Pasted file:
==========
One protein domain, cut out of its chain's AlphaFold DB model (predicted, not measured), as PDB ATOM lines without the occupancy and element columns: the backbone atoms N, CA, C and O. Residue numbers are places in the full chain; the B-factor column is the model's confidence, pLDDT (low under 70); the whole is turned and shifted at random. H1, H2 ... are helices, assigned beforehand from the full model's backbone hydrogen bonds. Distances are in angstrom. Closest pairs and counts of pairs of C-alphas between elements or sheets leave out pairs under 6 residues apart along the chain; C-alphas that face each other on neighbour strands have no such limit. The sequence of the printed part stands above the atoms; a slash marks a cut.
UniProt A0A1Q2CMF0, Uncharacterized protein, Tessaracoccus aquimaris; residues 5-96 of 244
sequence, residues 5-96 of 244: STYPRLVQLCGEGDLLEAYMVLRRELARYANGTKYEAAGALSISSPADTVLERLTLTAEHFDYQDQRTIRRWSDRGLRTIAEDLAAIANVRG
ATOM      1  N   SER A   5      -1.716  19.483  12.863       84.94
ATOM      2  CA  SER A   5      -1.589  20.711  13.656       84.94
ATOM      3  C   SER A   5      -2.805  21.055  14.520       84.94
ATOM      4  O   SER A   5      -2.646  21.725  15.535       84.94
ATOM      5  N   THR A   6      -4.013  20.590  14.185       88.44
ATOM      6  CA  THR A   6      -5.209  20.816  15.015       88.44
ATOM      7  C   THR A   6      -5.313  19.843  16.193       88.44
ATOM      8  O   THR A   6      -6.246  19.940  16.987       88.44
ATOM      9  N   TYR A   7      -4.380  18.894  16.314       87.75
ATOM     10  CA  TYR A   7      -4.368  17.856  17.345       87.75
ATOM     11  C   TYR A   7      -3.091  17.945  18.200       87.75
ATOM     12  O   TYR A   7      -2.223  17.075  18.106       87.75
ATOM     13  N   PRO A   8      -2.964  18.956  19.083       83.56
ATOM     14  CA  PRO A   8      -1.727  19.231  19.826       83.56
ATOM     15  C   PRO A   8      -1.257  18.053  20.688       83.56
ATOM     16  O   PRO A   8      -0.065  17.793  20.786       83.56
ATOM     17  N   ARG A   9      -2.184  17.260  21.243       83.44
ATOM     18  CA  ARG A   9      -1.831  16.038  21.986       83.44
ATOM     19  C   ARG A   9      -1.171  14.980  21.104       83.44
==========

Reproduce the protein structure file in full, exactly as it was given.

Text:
One protein domain, cut out of its chain's AlphaFold DB model (predicted, not measured), as PDB ATOM lines without the occupancy and element columns: the backbone atoms N, CA, C and O. Residue numbers are places in the full chain; the B-factor column is the model's confidence, pLDDT (low under 70); the whole is turned and shifted at random. H1, H2 ... are helices, assigned beforehand from the full model's backbone hydrogen bonds. Distances are in angstrom. Closest pairs and counts of pairs of C-alphas between elements or sheets leave out pairs under 6 residues apart along the chain; C-alphas that face each other on neighbour strands have no such limit. The sequence of the printed part stands above the atoms; a slash marks a cut.
UniProt A0A1Q2CMF0, Uncharacterized protein, Tessaracoccus aquimaris; residues 5-96 of 244
sequence, residues 5-96 of 244: STYPRLVQLCGEGDLLEAYMVLRRELARYANGTKYEAAGALSISSPADTVLERLTLTAEHFDYQDQRTIRRWSDRGLRTIAEDLAAIANVRG
ATOM      1  N   SER A   5      -1.716  19.483  12.863       84.94
ATOM      2  CA  SER A   5      -1.589  20.711  13.656       84.94
ATOM      3  C   SER A   5      -2.805  21.055  14.520       84.94
ATOM      4  O   SER A   5      -2.646  21.725  15.535       84.94
ATOM      5  N   THR A   6      -4.013  20.590  14.185       88.44
ATOM      6  CA  THR A   6      -5.209  20.816  15.015       88.44
ATOM      7  C   THR A   6      -5.313  19.843  16.193       88.44
ATOM      8  O   THR A   6      -6.246  19.940  16.987       88.44
ATOM      9  N   TYR A   7      -4.380  18.894  16.314       87.75
ATOM     10  CA  TYR A   7      -4.368  17.856  17.345       87.75
ATOM     11  C   TYR A   7      -3.091  17.945  18.200       87.75
ATOM     12  O   TYR A   7      -2.223  17.075  18.106       87.75
ATOM     13  N   PRO A   8      -2.964  18.956  19.083       83.56
ATOM     14  CA  PRO A   8      -1.727  19.231  19.826       83.56
ATOM     15  C   PRO A   8      -1.257  18.053  20.688       83.56
ATOM     16  O   PRO A   8      -0.065  17.793  20.786       83.56
ATOM     17  N   ARG A   9      -2.184  17.260  21.243       83.44
ATOM     18  CA  ARG A   9      -1.831  16.038  21.986       83.44
ATOM     19  C   ARG A   9      -1.171  14.980  21.104       83.44